Terra’s jumbo strategy pays off as investor numbers swell

Nov 1st, 2012

Terra BoligKreditt launched its first jumbo covered bond on Tuesday, a Eu1bn five year deal that Terra’s CEO said involved 50%-60% more investors than in previous, smaller transactions.

“We are quite satisfied with our first jumbo, seeing that we had an order book two-and-a-half times the size of the deal,” Kjartan Bremnes, chief executive officer at Terra BoligKreditt, told The Covered Bond Report.

Some Eu2.5bn of orders were placed for the benchmark and around 130 accounts participated in the deal. This was the result of Terra targeting new countries during a roadshow that preceded the transaction and the jumbo size allowing some investors for whom previous Terra deals were not large enough to get involved, said Bremnes.

“It was important to start working with new investors given that we wanted to size up with this deal,” he said. “On the roadshow we visited France and the Benelux, and in both countries we got new investors.”

Leads BNP Paribas, Commerzbank, Natixis and UniCredit priced the deal at 35bp over mid-swaps, 5bp tighter than initial guidance of the 40bp over area, which was subsequently revised to the 37bp over area and then 35bp-37bp over.

“The same pricing outcome would have certainly been reached starting with a tighter approach, but a 5bp premium on first price guidance looked to be the right number to gain good bookbuilding traction amid a directionless broader market backdrop, and most importantly outlined a bias towards size,” said Viet Le, FIs, covered bonds and ABS syndicate manager at Crédit Agricole CIB. “This was an excellent approach and pricing strategy, ensuring the best possible result for this trade and paving the ground for further successful issuance in jumbo format.”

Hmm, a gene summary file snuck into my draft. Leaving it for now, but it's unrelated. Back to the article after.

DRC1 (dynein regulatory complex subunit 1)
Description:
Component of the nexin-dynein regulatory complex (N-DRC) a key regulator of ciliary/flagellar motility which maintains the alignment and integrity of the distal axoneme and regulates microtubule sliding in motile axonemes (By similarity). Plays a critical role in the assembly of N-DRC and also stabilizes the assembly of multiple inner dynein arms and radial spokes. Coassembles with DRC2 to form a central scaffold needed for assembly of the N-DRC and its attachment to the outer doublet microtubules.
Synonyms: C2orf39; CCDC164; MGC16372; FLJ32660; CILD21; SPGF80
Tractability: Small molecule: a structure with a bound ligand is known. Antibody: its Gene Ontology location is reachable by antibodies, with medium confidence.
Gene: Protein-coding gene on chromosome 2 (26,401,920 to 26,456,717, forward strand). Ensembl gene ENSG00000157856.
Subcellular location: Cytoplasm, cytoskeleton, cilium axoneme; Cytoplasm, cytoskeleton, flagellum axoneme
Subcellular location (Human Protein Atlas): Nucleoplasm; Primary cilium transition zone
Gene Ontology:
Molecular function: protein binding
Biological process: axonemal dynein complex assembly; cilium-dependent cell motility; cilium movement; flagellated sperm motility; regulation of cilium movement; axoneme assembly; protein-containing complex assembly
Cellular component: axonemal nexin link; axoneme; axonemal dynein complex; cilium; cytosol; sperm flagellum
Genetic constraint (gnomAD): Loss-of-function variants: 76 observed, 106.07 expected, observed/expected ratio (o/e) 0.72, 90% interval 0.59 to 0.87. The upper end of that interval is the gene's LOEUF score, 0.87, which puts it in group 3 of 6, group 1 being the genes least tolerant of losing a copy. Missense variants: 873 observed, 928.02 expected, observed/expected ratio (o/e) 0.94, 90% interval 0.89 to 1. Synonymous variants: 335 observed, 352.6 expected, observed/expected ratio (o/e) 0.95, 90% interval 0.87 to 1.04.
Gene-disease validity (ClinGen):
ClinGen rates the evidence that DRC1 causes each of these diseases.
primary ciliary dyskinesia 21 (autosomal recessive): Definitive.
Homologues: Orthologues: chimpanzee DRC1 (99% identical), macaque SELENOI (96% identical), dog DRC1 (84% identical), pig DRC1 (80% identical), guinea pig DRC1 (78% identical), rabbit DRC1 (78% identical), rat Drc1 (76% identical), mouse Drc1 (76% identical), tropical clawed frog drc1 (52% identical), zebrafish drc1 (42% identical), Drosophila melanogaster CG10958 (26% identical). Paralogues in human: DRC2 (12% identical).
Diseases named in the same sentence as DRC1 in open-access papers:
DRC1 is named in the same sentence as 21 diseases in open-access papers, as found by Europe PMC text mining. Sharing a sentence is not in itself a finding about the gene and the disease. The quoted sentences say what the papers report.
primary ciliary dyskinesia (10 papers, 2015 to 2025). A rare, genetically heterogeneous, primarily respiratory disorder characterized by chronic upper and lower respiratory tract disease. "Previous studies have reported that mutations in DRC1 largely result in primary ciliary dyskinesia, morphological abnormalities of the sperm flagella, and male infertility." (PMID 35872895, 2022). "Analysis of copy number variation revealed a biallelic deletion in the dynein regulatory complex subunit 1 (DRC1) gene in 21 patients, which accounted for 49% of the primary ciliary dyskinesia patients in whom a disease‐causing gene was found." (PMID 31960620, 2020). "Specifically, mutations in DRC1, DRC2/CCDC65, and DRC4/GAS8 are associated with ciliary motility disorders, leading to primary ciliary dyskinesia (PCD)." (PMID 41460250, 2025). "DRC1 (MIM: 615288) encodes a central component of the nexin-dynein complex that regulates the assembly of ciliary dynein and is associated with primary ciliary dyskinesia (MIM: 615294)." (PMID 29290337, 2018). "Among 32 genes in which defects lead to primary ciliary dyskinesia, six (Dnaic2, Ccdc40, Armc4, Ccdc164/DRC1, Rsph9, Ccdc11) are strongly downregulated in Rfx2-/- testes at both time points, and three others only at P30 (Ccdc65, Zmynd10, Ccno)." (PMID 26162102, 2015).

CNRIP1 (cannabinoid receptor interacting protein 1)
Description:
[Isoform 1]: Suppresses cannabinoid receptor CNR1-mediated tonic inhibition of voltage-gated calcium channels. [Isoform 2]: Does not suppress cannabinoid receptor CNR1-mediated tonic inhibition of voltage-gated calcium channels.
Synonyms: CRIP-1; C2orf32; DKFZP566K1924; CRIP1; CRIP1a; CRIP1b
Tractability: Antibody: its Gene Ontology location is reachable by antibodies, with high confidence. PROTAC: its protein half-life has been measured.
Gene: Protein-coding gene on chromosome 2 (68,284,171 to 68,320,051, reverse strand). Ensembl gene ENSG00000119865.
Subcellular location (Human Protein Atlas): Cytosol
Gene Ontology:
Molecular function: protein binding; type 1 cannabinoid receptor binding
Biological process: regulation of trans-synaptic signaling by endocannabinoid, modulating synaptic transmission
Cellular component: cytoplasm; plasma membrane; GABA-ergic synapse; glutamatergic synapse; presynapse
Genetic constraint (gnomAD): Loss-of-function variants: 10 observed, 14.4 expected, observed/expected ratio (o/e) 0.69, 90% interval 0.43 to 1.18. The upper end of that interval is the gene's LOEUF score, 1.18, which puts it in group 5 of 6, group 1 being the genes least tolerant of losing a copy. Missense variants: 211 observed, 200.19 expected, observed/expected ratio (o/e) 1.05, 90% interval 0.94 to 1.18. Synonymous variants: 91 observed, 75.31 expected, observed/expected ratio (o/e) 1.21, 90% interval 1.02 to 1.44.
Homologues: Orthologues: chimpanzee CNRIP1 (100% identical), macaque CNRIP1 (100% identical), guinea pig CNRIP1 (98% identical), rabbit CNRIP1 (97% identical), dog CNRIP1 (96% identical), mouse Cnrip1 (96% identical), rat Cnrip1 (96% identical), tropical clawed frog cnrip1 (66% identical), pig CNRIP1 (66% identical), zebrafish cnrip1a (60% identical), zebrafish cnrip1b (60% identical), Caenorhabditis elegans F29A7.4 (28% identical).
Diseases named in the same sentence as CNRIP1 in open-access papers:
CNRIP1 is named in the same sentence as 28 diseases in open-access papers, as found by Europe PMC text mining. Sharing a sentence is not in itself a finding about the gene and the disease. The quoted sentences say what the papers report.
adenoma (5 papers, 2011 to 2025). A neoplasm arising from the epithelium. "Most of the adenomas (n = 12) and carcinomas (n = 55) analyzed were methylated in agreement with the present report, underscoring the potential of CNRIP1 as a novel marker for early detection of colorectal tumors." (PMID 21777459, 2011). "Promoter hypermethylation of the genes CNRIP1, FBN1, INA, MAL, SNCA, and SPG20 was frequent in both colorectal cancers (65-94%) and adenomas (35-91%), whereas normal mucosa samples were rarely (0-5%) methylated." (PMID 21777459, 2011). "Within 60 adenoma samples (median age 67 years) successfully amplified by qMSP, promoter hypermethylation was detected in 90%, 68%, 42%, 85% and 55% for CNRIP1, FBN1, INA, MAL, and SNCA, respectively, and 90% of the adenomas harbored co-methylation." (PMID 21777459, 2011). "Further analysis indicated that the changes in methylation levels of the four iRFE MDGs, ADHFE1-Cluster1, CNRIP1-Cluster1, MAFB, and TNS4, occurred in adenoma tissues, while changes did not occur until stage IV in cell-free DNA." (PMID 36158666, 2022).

At 35bp over mid-swaps, Terra’s deal was seen as having come without any discernible new issue premium, which Bremnes said was positive.

The deal is Terra’s tightest ever five year benchmark, according to a lead syndicate banker. Some bankers away from the transaction noted that the spread was attractive versus Terra’s Norwegian peers, with one questioning the differential over DNB Boligkreditt after a much smaller differential when Terra sold a Eu650m seven year in June. Bremnes said it is difficult to compare the pricing on its deal with levels for its peers.

“It is hard to know the actual pricing of peers because it has been some months since they were active in the euro market,” he said.

A syndicate banker away from the leads said that Terra’s deal showed that there is very strong demand for Aa2 rated covered bonds even from smaller issuers, and that this wasn’t always the case.

Terra’s Bremnes noted that non-triple-A ratings have become more common in covered bonds over the past few years, but that Terra’s issuance was well received even when triple-A ratings were more dominant.

“This is due to the combination of being a Norwegian issuer, having a stable Aa2 covered bond rating, and consistently featuring in the top 10 for the best Moody’s collateral scores,” he said. “We were the top issuer in terms of collateral score in Moody’s most recent quarterly report and in our experience that is quite important.”

Terra’s deal came not long after the Norwegian financial supervisory authority announced that it is considering capping covered bond issuance or imposing capital charges on issuers, but Bremnes said that there was not much investor-driven discussion about this during the roadshow, with the issuer instead typically raising the matter to provide some explanation.

“We said that Terra stands out because only a small portion of the group’s savings banks’ retail mortgages have been transferred,” said Bremnes, “and because we cap the loan-to-value at 60% as opposed to the legal maximum of 75%.

“We explained that we don’t see the FSA’s plans as having an impact on the business concept of Terra.”

The issuer expects to have a covered bond fundraising need of around Eu2bn-Eu2.5bn per year going forward, according to Bremnes, and to be a frequent issuer in the euro benchmark market via jumbos, as well as issuing domestically and selling registered covered bonds.

Germany and Austria took 55%, the Nordics 14%, Asia 9%, Switzerland 8%, the UK 7%, France 3%, the Benelux 2%, and others 2%. Funds were allocated 48%, banks 38%, central banks 10%, corporates 2%, and insurance companies 2%.

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